Avoid Business Plan Writer's Block in 10 Steps

We all get stuck from time to time. While that's fine if you're writing a blog or something personal, it's no fun if a deadline is approaching on a Friday and you're making no progress on your client's project.

Business writer's block?

Maybe.

What we call it doesn't matter, it's how we get around it.

My approach is to keep asking myself questions. Every time I ask myself a question it prompts an answer. And each answer gives me more insight into the underlying problem. If I ask enough questions... eventually a light bulb goes up and I know what I need to write.

So, for me, using this question and answer approach gets me 'unstuck' whenever I hit the wall.

Here are some examples.

1. Which words or phrases don't sound natural?

If you read it aloud, you can hear where it jars immediately.

Take a look at your letters and memos. Do they sound like you or someone else? Effective business communications don't need to be formal and stuffy to communicate effectively. Most readers understand what you're saying more easily when you use a normal, conversational tone.

2. Is the angle too positive?

Sometimes taking a deliberate negative approach makes a better story.

When readers are confronted by a negative message, they become blocked on an emotional level and often cannot fully absorb the entire message. So no matter what the message even if it isn't what the reader was hoping to receive deliver the message using a positive tone and a positive approach.

3. What's the hidden benefit?

If you really want to reach your readers, tell them how they will benefit from the message you're communicating. Tell them what they stand to gain. But sometimes it may not be so obvious.

4. Are you writing over their head?

Do you know who is reading your case study or white paper? A business communication is written to communicate. To do that effectively, your readers must understand the message you're sending, so be sure to use words your readers will understand.

5. Is the tone petty or angry?

Communications written when you are angry tend to be accusatory or condemning in tone. Little things can slip into your writing that you wouldn't normally allow, putting up walls between you and your reader or fostering ill will.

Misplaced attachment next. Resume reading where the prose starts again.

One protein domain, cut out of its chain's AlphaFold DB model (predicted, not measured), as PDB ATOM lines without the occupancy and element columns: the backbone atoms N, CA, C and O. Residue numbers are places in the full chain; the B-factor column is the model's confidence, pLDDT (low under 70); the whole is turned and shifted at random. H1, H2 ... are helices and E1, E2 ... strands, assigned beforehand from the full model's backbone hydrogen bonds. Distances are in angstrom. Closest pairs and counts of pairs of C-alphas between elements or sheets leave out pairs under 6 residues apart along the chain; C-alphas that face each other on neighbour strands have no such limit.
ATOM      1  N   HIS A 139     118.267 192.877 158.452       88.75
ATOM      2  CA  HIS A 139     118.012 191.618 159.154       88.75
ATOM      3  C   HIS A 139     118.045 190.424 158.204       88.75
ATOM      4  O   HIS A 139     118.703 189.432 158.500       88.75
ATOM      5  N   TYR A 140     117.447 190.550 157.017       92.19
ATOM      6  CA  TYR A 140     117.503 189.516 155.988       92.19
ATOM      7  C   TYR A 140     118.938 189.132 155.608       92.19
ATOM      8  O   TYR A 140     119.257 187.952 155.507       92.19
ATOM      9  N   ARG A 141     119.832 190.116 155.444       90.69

6. What questions will the reader have?

As you are writing a communication, try to anticipate what questions, if any, your reader will have. Then answer them right away. Your reader will benefit from being informed up-front and you'll save on additional correspondence or communications to answer those questions later.

7. Why jargon and TLAs?

Common acronyms, words, and phrases within your specific industry may seem like everyday language to you. But what about your readers?

If you're writing to a colleague in the same field, it may be acceptable to use industry jargon. But if you're writing to someone and you're not certain what their level of understanding is, spell it out in clear terms everyone can understand.

8. Are long communications really better?

If you can say what you want to say in three paragraphs, why write five? Extra text doesn't necessarily enhance the message. Sometimes it just buries it and bores the reader. Tighten up your text. Make each word count. Every sentence should convey something meaningful.

9. Do you have enough distance?

If you can wait an extra day before sending the communication, take advantage of that extra time.

10. Did you use a checklist when proofing it?

Write the communication one day, get a good nights sleep, and then proof it a final time in the morning when you are refreshed and ready to start a new day.

Frequently, you will find small or subtle errors you might otherwise have missed when you were caught up in drafting your message.

If you have difficulty writing effective business communications, writing at your readers level, or with spelling, grammar, or punctuation any aspect of the written communication process take a class to enhance your skills and/or enlist a good secretary or a trusted colleague to proof your communications before you send them.

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